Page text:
- Medicare Advantage beneficiaries are twice as likely to be non-white compared with traditional fee-for-service enrollees, and are also more likely to have lower incomes, according to a new white paper from Inovalon and Harvard Medical School.
- The analysis, which focused on characteristics of beneficiaries when they enroll at age 65, also found MA enrollees had average income almost $10,000 less than FFS beneficiaries.
- The research comes as federal regulators and watchdogs heighten scrutiny of MA amid rising spending. Advocates say the popular plans lower costs and improve outcomes for enrollees.
MA has grown steadily more popular over the past 15 years, with half of eligible beneficiaries now choosing the privately-administered plans.
Proponents argue the plans, which receive a set amount of money from the government to cover care for beneficiaries, offer better health outcomes at a lower cost through value-based care arrangements. A recent study by Avalere Health, commissioned by the MA lobbying group Better Medicare Alliance, found MA beneficiaries with certain chronic conditions have lower rates of acute care utilization and overall healthcare spending compared with FFS enrollees.
But as MA spending has increased, watchdogs have raised concerns about overpayments to the private insurers who run the plans, saying they risk the financial health of the Medicare program. Researchers from the USC Schaeffer Center for Health Policy and Economics said overpayments could reach more than $75 billion this year due to favorable selection of beneficiaries, quality payments and more aggressive coding.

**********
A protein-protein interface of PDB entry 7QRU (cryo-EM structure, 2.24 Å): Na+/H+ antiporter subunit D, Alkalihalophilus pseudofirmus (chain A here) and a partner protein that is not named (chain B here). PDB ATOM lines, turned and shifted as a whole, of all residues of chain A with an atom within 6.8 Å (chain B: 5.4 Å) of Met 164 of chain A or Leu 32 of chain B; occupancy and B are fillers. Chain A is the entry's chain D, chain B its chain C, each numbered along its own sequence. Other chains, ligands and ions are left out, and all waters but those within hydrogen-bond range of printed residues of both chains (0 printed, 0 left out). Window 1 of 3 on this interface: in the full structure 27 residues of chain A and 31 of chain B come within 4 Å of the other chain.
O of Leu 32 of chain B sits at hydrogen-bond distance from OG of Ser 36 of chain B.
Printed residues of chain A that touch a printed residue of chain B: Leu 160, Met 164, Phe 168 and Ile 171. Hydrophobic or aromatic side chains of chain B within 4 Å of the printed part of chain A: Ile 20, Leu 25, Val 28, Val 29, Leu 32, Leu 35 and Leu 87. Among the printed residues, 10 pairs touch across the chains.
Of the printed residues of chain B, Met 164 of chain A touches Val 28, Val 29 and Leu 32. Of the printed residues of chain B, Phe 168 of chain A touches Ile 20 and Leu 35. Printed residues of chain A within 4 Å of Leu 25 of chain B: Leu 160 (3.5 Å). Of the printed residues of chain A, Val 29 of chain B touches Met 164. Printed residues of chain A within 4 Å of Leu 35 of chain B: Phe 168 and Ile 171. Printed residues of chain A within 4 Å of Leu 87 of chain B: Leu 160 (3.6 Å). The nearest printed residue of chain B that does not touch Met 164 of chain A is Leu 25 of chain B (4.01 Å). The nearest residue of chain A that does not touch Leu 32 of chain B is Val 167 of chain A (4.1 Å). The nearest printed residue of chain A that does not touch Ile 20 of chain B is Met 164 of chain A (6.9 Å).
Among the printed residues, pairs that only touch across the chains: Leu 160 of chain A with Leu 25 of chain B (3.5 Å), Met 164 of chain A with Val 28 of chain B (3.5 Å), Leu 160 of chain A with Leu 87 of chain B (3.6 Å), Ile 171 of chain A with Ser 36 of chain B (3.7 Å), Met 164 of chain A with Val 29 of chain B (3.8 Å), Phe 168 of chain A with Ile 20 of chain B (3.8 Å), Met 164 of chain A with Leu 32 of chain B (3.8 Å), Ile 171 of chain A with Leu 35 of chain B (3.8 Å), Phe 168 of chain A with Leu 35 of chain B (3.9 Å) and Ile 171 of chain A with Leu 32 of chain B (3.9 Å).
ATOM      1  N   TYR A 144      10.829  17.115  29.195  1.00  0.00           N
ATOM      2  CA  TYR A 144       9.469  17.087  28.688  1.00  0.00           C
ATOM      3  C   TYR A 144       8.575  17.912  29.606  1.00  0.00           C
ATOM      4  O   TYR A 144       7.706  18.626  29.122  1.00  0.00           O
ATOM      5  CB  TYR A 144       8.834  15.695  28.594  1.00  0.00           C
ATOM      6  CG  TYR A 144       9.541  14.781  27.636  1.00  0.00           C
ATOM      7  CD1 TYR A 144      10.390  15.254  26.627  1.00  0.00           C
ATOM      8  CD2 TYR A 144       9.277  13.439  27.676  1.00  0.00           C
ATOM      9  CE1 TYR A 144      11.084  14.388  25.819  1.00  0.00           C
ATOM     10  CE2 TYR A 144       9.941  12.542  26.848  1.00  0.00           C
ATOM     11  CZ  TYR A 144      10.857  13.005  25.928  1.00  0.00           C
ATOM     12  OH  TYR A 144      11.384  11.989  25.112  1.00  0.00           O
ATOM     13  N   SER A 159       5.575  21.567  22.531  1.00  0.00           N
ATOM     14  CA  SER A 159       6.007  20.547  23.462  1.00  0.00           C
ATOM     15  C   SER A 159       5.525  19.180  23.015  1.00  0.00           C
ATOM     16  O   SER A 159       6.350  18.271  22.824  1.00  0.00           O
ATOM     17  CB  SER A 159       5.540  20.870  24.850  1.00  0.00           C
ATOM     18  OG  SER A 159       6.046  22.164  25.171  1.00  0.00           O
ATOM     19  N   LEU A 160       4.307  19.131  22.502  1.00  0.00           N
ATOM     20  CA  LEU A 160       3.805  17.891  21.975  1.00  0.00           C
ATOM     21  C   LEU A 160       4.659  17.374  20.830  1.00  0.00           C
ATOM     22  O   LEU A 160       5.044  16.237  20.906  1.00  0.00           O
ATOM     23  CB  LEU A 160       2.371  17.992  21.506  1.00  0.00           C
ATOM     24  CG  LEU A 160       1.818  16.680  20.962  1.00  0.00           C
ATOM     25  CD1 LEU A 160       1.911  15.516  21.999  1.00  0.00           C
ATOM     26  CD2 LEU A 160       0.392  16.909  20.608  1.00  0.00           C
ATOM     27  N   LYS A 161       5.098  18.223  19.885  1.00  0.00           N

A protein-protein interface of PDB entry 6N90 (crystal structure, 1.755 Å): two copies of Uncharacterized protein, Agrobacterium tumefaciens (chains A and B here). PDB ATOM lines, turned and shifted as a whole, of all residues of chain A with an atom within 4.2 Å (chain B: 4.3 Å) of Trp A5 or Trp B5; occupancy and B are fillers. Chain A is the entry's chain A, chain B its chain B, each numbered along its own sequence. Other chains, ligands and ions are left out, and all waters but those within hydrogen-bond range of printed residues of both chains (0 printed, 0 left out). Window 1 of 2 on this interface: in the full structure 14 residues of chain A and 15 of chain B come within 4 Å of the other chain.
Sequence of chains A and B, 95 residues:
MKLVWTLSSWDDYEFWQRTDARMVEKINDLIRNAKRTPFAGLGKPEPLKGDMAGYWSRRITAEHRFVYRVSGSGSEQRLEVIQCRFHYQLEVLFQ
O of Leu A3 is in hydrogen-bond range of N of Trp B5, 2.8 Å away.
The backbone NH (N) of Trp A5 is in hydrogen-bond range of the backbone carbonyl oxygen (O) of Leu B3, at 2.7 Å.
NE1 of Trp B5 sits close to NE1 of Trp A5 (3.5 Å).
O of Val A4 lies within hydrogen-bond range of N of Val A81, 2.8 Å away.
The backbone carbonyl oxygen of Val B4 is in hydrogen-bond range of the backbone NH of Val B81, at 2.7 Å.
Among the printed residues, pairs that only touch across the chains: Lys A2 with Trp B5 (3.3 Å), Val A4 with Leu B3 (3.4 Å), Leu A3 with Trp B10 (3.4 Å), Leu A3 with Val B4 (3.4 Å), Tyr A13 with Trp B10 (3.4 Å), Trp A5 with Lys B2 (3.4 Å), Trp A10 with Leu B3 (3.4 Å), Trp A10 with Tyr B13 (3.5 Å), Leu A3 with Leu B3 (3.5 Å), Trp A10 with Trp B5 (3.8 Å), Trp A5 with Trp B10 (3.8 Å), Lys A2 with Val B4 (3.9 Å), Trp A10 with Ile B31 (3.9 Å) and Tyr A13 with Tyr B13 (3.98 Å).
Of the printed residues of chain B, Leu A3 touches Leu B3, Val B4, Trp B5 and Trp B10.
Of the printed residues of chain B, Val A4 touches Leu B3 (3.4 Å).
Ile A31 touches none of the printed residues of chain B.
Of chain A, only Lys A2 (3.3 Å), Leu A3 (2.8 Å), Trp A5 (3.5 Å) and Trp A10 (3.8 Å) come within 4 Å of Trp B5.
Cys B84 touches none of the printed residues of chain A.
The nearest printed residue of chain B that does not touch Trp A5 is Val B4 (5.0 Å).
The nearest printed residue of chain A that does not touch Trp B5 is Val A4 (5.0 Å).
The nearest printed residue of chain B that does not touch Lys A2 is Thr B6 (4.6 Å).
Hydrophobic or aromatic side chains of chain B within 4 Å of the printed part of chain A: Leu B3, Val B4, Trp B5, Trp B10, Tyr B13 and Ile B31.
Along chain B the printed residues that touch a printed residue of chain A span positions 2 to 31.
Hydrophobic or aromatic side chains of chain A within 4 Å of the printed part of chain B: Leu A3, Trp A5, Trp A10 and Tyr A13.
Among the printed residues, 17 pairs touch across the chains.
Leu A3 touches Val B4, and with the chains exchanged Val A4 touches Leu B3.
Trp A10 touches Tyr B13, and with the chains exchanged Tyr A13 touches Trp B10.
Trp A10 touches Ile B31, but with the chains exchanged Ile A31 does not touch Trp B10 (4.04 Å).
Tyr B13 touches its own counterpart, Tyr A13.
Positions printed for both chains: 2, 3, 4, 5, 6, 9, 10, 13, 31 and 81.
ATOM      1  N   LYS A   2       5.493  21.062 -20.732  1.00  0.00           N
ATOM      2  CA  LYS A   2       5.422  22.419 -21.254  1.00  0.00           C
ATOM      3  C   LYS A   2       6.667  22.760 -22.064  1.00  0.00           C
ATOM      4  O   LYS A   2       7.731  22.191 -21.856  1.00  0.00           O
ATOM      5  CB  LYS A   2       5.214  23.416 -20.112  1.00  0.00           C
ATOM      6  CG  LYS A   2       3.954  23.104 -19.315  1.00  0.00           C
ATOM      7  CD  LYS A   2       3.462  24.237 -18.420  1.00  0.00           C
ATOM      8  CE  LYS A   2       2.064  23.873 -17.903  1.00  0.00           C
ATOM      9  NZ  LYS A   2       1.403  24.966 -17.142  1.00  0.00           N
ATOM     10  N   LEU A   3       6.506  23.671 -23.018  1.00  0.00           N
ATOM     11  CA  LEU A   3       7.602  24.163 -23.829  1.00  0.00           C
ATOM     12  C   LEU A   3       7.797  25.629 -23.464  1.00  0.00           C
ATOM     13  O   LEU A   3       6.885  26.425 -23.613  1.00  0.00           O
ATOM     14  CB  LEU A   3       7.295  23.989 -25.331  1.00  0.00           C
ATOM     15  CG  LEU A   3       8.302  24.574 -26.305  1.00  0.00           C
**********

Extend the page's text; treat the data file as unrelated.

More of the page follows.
Early this year, the CMS finalized a rule aiming to claw back some of the overpayments. The agency has also been cracking down on MA plans for routinely denying prior authorization requests and using deceptive or misleading marketing practices to get seniors to switch their coverage.
Researchers from Inovalon and Harvard say their white paper — the first in a series on the Medicare program — aims to compare beneficiaries as they transition from commercial coverage at age 65, eliminating confounding factors like which program they’re currently enrolled in, coding differences or care intensity after enrollment. Inovalon is a technology company that offers cloud-based software for healthcare data analytics.
“Socioeconomically vulnerable populations may place greater value on the financial advantages that MA plans offer, such as lower cost sharing and reduced Part B and Part D premiums,” they wrote. “These populations may appreciate the simplicity of MA enrollment.”
Though the white paper found people who chose MA plans were less sick — with about 10% lower Hierarchical Condition Category and Charlson Comorbidity Index scores immediately prior to enrollment — MA and FFS services had similar prevalence of the top chronic conditions.